The following is a report from the Russian Social Ecological Union (RSEU)/ Friends of the Earth Russia, slightly edited for length. You can read the report in full here. It is a vitally important document exposing the discrimination and fear tactics used against anti-nuclear organizers in Russia and details their courageous acts of defiance in order to bring the truth of Russia’s nuclear sector to light.
Rosatom is a Russian state-owned corporation which builds and operates nuclear power plants in Russia and globally. The state-run nuclear industry in Russia has a long history of nuclear crises, including the Kyshtym disaster in 1957 and Chernobyl in 1986. Yet Rosatom plans to build dozens of nuclear reactors in Russia, to export its deadly nuclear technologies to other countries, and then to import their hazardous nuclear waste.
This report is a collection of events and details about the resistance to Russian state nuclear corporation, Rosatom, and other activities that have led to the pollution of the environment and violation of human rights. Social and environmental conflicts created by Rosatom have been left unresolved for years, while at the same time, environmental defenders who have raised these issues, have consistently experienced reprisals.
By Linda Pentz Gunter
There are many ways to teach people about radiation. But if you want to make that lesson accessible, compelling and even moving, then this film is the way to do it.
Let’s go on a journey. A journey to learn about radiation exposure from fallout after a nuclear power plant accident. We have the perfect guide. It is the independent French radiation research laboratory known as CRIIRAD, and its director, Dr. Bruno Chareyron.
The organization’s full name in French is Commission de Recherche et d’Information Indépendantes sur la RADioactivité, hence the acronym. In English it is translated as Commission for Independent Research and Information about RADiation.
For those not familiar with CRIIRAD, our journey begins with a little history, and so does CRIIRAD’s brilliant new 45-minute film — Invisible Fallout (Invisibles retombées is the French title), which can be viewed in its entirety on YouTube and below. The film, written and produced by CRIIRAD staff and directed by Cris Ubermann, is in French and Japanese with English subtitles.
When the Chernobyl nuclear disaster hit in April 1986, the French government engaged in a notorious cover-up, claiming that France “has totally escaped any radioactive fallout.” The whole thing was a lie. Five days before the government denial, Chernobyl’s radioactive cloud had covered all of France.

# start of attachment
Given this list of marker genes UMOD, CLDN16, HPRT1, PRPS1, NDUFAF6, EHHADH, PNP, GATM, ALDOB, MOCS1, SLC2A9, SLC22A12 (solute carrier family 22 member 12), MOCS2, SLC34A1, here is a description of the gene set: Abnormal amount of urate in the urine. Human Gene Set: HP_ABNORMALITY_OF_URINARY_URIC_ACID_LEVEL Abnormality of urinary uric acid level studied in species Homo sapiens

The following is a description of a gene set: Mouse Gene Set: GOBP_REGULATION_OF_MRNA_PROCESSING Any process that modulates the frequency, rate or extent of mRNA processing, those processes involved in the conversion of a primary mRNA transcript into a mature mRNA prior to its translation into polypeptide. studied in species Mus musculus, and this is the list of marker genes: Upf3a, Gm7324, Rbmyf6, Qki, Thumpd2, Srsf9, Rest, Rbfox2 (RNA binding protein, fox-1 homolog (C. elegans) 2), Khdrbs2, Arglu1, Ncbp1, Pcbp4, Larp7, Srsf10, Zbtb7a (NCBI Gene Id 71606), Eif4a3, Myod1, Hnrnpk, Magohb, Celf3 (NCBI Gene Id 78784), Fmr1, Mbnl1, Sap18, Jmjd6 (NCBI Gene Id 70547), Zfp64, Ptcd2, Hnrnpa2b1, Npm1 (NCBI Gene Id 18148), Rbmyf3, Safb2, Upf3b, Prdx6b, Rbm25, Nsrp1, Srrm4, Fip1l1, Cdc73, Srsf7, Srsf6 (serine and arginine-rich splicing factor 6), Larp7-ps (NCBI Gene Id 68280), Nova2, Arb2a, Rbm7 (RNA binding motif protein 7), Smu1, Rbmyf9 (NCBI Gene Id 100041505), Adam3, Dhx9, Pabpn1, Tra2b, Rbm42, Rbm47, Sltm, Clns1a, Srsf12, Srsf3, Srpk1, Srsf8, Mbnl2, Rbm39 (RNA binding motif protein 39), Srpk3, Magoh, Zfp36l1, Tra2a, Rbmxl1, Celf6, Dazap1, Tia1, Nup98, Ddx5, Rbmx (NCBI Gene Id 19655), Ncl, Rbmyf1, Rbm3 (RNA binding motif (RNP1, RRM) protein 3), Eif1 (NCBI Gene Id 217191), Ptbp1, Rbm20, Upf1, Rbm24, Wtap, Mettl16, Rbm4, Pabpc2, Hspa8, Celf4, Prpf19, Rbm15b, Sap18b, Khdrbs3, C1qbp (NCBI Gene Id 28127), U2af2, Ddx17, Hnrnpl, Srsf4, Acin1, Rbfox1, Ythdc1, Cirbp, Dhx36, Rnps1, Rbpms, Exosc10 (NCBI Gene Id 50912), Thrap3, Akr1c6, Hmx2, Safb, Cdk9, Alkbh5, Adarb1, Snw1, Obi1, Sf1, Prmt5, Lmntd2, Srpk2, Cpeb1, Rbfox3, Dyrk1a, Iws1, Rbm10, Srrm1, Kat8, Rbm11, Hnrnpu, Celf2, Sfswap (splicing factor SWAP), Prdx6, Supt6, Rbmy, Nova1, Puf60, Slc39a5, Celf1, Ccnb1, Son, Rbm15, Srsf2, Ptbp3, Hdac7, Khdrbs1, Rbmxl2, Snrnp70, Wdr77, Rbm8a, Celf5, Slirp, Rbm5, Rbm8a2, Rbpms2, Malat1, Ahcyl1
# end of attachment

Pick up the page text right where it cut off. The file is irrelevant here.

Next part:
As Invisible Fallout recounts, after Chernobyl, it took 15 years until the French government published accurate fallout maps of France. But the CRIIRAD laboratory, formed right after Chernobyl precisely to establish that France’s immunity was a myth, had already done the work that debunked the official line that the disaster was just a Soviet problem. French citizens not only got dosed by Chernobyl fallout, but would live in perpetual danger of a similar catastrophe at home, with a country almost 80% reliant on nuclear-generated electricity from its 58 reactors.
But Invisible Fallout does not linger long in the past. It segues quickly to the next nuclear catastrophe — the 2011 Fukushima-Daiichi meltdowns in Japan — and it is there that the CRIIRAD team, led by Chareyron, take us to learn about the effects of radiation exposure from nuclear power plants.Read More
By Karl Grossman
The United States is seeking to acquire “volumes of hundreds or even thousands” of nuclear-capable hypersonic missiles that are “stealthy” and can fly undetected at 3,600 miles per hour, five times faster than the speed of sound. In unveiling the plan, Trump called the new weapon a ‘super-duper’ missile. But with even less time to respond to a potential threat, will this lead to a deadly misjudgment?
Why so many? A Pentagon official is quoted in the current issue of Aviation Week & Space Technology as saying “we have to be careful we’re not building boutique weapons. If we build boutique weapons, we won’t—we’ll be very reluctant to—use them.”